Wednesday, September 09, 2009
What a win. I walk into the Alliance Francais, and it’s literally like I’m in Fwonce.
People are sitting around looking all French and mildly petulant, on tables dotted about the place.
Va va voom. My kind of place. No one addresses you in English, and we’re standing in Parkview. How fucking cool is that?
In fact, while registering, even when I was sorting out invoices and sundry, the dude was speaking French.
Ooh and I got me a student card – oh yes, it’s been a long time since I had one of those bad boys.
He was asking me with a straight face which module I was doing, and frankly I know neither the words ‘module’ or ‘facilitation of oral conjugationary dialect,’ in French.
Or whatever he was asking.
‘Mister. Monsieur. I’m here to learn French again. That’s why I am here. Because I cannot understand what you’re saying.’
‘Pardon?’ he says, still straight faced, ‘Tu faux parler le francais.’ Sweet baby Jesus, I’m in Paris.
Everyone who walked past smiled and mouthed a cheery ‘Bonjour!’, and there’s this whole café culture thing going on right in the entrance. Where you can drink coffee, smoke a cigarette and not feel like a pariah [It was the French who really taught me to smoke, it must be said], and eat saucisson.
But you have to order this stuff in French, there's an unwritten code of conduct. English simply isn’t spoken.
We even had to stroll around the gallery section giving symbolistic interpretations of this artist from the Cote d’Ivoire. Seriously.
Luckily I got to drink a vin rouge during the lesson. Nice touch, and frankly, I’m a fan. The Alliance is officially my new hang out, and now that I have a student card, I’ll flash that baby on weekends when I get to peruse through the library and take out French films.
Had two Scousers in my class, which was WELL funny, yeh.
The teacher is awesome – she is from Grenoble, it turns out. The city I lived in for the year I was in France.
She also told us a story – and I think I understood the jist of it – but interesting character: she was a hippie once (?) and tied herself to a tree for five months so they didn’t chop it down.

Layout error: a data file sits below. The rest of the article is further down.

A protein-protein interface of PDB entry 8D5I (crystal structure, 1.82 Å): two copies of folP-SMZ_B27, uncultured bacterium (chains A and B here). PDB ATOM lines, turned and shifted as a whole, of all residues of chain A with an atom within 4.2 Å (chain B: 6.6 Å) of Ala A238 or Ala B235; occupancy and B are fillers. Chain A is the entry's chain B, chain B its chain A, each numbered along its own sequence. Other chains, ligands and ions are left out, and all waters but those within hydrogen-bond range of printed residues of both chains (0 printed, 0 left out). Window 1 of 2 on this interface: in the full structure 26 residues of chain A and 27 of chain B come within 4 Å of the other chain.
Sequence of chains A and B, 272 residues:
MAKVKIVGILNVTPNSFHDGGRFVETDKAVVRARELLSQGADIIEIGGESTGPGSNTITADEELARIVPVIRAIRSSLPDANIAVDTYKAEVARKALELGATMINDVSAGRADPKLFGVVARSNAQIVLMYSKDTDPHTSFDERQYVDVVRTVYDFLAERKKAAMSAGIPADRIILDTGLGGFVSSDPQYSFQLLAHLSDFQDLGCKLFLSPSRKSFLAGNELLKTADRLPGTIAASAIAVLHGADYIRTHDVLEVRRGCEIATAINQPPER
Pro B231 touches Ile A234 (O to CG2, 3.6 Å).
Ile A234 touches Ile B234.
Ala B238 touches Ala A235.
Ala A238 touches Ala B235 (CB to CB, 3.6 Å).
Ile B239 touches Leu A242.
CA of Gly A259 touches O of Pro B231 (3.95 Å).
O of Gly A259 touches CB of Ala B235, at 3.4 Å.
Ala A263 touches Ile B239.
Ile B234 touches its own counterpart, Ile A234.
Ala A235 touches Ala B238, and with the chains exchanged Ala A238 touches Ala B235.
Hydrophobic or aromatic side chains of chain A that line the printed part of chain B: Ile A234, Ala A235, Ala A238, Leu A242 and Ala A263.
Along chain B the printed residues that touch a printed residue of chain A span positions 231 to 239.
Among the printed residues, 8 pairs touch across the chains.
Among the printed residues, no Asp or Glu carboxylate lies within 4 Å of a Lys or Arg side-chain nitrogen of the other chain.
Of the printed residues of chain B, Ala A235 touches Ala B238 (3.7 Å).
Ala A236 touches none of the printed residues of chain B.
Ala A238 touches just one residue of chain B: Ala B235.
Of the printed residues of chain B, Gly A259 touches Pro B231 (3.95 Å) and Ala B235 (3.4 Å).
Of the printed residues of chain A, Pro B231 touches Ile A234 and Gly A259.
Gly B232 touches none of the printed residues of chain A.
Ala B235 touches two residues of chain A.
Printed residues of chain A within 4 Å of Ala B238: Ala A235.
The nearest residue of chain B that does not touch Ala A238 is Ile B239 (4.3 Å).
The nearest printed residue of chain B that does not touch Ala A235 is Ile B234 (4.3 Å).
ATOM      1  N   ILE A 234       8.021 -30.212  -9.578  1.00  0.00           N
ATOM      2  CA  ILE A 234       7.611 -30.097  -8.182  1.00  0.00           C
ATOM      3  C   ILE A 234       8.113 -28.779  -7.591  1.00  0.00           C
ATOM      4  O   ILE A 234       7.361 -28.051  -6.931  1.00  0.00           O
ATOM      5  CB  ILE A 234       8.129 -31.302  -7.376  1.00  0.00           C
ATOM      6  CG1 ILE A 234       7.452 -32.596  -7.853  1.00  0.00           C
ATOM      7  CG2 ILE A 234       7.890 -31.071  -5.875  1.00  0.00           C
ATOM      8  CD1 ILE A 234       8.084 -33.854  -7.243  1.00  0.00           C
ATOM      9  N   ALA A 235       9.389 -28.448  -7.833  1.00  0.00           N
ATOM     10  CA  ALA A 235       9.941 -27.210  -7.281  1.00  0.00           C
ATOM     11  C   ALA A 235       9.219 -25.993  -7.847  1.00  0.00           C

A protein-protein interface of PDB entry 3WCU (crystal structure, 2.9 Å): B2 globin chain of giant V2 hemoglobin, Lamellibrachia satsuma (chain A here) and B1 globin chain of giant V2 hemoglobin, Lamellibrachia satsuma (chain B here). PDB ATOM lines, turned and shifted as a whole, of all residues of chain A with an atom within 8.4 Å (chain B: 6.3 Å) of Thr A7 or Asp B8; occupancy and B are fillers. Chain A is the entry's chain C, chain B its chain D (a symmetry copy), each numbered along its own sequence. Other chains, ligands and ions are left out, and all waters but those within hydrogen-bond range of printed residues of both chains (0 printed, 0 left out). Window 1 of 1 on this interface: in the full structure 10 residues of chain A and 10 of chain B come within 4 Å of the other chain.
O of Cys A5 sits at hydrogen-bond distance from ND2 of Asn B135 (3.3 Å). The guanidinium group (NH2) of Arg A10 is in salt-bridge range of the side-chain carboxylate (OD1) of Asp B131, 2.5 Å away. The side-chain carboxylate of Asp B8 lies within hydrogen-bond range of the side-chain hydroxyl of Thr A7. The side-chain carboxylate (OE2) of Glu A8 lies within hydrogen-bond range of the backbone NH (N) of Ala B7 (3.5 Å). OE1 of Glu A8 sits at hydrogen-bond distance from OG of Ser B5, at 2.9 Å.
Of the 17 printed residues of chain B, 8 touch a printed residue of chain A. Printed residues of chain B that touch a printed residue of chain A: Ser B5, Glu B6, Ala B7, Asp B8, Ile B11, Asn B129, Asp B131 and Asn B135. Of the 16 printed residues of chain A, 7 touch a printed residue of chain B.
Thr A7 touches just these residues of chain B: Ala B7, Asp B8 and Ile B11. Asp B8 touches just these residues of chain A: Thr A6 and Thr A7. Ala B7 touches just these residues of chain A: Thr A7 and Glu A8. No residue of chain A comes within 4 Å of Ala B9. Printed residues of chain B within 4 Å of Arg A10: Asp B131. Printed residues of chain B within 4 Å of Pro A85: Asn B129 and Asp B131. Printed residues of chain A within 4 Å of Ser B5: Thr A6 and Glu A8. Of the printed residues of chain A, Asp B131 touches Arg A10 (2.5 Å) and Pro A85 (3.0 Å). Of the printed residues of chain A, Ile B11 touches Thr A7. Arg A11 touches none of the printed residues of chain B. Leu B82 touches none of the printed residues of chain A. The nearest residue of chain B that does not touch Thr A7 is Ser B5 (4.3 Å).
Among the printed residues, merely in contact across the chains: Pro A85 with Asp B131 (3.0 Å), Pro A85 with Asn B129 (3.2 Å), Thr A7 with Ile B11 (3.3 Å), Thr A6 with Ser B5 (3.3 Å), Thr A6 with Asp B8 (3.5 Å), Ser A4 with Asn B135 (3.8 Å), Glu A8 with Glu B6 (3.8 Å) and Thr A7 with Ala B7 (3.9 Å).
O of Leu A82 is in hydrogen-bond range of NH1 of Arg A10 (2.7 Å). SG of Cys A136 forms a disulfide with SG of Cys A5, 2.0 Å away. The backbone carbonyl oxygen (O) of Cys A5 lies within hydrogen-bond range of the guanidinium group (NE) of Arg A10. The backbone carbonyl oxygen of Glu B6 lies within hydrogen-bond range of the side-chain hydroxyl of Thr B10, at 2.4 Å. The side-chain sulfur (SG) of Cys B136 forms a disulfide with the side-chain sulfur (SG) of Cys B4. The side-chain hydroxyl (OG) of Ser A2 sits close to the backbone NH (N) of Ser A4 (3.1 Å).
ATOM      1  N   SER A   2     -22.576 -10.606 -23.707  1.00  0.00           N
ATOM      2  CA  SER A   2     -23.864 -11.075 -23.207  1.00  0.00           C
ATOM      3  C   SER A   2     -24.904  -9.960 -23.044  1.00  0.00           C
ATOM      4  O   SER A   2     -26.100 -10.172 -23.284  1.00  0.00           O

Five months living tied to a tree in the middle of a French city. Shweeet.
Also chatted about the French socialist system. This was around about the time I realised that in 10 years, I’d lost a lot of the language and was possibly a little out of my depth.
But I understood bits and pieces, and from what I learnt (this is a shonky translation, so maybe I have it wrong):
1) If you’re unemployed in France, for five months after your last job, the government matches your salary. Like free. Thereafter it gradually gets more and subsidised. How does anyone work? At all?
2) You have a card for everything medical. You swipe it, and you never ever see a bill.
3) You strike or tie yourself to trees when you’re upset.
4) You pay exorbitant taxes for the above benefits.
Yeah, they’re almost communists, but they’re not. I love it. Je l’aime je l’aime.
Had to give a stand up description to the class about what we love and what we hate.
Needless to say no one found ‘J’adore le vin rouge et Richard ’Ammonde’ funny.
What is ‘wha evah’ in French I wonder. Because that’s what I’ll say next time, and give them a Catherine Tate impersonation.
(‘Regardez mon visage. Est-ce que vous disrespectez ma famille?
Est ce que vous appellez ma mere une pikey?’)
Gotta write a French story in some random tense for next week. Fuck. The last time I did tense was in the plane on the way back from Cape Town, and it wasn’t the tense the teacher was referring to.
Better look on the Internet.
Bless. They have all these cultural events involving cheese and wine, just like how I imagined.
I’ve found my club.
There goes that brief crash course in Italian.